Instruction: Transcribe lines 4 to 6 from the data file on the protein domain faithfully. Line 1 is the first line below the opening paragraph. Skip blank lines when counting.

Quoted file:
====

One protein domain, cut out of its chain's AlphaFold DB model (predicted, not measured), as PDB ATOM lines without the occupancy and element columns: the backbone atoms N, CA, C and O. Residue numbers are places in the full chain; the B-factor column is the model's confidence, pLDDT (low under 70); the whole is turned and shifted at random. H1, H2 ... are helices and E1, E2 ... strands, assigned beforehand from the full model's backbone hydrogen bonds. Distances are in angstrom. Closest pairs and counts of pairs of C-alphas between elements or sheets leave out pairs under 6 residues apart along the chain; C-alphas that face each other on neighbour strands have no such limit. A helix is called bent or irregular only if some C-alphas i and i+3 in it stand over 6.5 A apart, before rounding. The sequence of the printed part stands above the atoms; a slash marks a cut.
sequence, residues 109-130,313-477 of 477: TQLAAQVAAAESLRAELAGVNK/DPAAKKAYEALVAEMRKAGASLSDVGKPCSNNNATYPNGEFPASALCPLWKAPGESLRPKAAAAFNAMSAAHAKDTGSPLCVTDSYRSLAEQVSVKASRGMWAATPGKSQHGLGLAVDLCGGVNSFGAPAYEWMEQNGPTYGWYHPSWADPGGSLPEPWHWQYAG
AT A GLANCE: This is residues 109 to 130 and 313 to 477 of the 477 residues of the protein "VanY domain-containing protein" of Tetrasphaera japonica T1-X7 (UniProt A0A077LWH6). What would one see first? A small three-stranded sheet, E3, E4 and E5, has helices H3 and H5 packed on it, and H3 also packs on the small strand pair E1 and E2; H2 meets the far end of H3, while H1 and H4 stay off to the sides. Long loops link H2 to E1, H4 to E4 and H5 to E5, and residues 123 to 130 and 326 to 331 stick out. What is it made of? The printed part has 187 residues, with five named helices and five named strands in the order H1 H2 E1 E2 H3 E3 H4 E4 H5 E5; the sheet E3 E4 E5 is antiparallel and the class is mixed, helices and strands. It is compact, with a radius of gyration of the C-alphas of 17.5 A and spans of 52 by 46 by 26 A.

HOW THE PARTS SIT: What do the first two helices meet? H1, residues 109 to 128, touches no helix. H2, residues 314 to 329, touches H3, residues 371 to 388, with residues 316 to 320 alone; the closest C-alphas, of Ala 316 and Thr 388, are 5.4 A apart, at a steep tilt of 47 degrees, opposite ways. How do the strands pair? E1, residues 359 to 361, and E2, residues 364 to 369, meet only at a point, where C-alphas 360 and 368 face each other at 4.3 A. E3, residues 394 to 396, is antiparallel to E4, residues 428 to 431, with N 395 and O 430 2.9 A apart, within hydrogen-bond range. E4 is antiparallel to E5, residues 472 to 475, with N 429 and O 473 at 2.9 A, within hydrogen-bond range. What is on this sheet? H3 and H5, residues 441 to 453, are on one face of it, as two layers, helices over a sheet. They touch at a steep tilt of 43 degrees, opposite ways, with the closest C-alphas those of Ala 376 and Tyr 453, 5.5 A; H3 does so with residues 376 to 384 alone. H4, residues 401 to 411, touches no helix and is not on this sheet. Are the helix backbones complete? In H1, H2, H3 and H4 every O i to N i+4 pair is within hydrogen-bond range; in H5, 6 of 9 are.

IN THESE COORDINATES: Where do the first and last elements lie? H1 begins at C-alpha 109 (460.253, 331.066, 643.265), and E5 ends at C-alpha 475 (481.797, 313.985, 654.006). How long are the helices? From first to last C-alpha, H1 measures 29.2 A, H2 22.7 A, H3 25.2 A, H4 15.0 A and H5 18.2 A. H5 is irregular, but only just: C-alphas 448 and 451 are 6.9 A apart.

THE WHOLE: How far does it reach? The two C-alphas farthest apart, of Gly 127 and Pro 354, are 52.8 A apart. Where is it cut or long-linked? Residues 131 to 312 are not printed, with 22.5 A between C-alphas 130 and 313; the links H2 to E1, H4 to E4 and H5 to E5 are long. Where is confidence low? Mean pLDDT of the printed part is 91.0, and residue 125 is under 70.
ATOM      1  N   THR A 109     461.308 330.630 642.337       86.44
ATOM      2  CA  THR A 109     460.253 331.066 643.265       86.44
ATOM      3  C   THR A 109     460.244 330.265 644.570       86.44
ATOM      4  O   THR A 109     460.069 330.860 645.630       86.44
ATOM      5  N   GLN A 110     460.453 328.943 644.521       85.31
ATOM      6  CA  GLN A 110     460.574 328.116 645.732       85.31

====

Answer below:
IN THESE COORDINATES: Where do the first and last elements lie? H1 begins at C-alpha 109 (460.253, 331.066, 643.265), and E5 ends at C-alpha 475 (481.797, 313.985, 654.006). How long are the helices? From first to last C-alpha, H1 measures 29.2 A, H2 22.7 A, H3 25.2 A, H4 15.0 A and H5 18.2 A. H5 is irregular, but only just: C-alphas 448 and 451 are 6.9 A apart.

THE WHOLE: How far does it reach? The two C-alphas farthest apart, of Gly 127 and Pro 354, are 52.8 A apart. Where is it cut or long-linked? Residues 131 to 312 are not printed, with 22.5 A between C-alphas 130 and 313; the links H2 to E1, H4 to E4 and H5 to E5 are long. Where is confidence low? Mean pLDDT of the printed part is 91.0, and residue 125 is under 70.
ATOM      1  N   THR A 109     461.308 330.630 642.337       86.44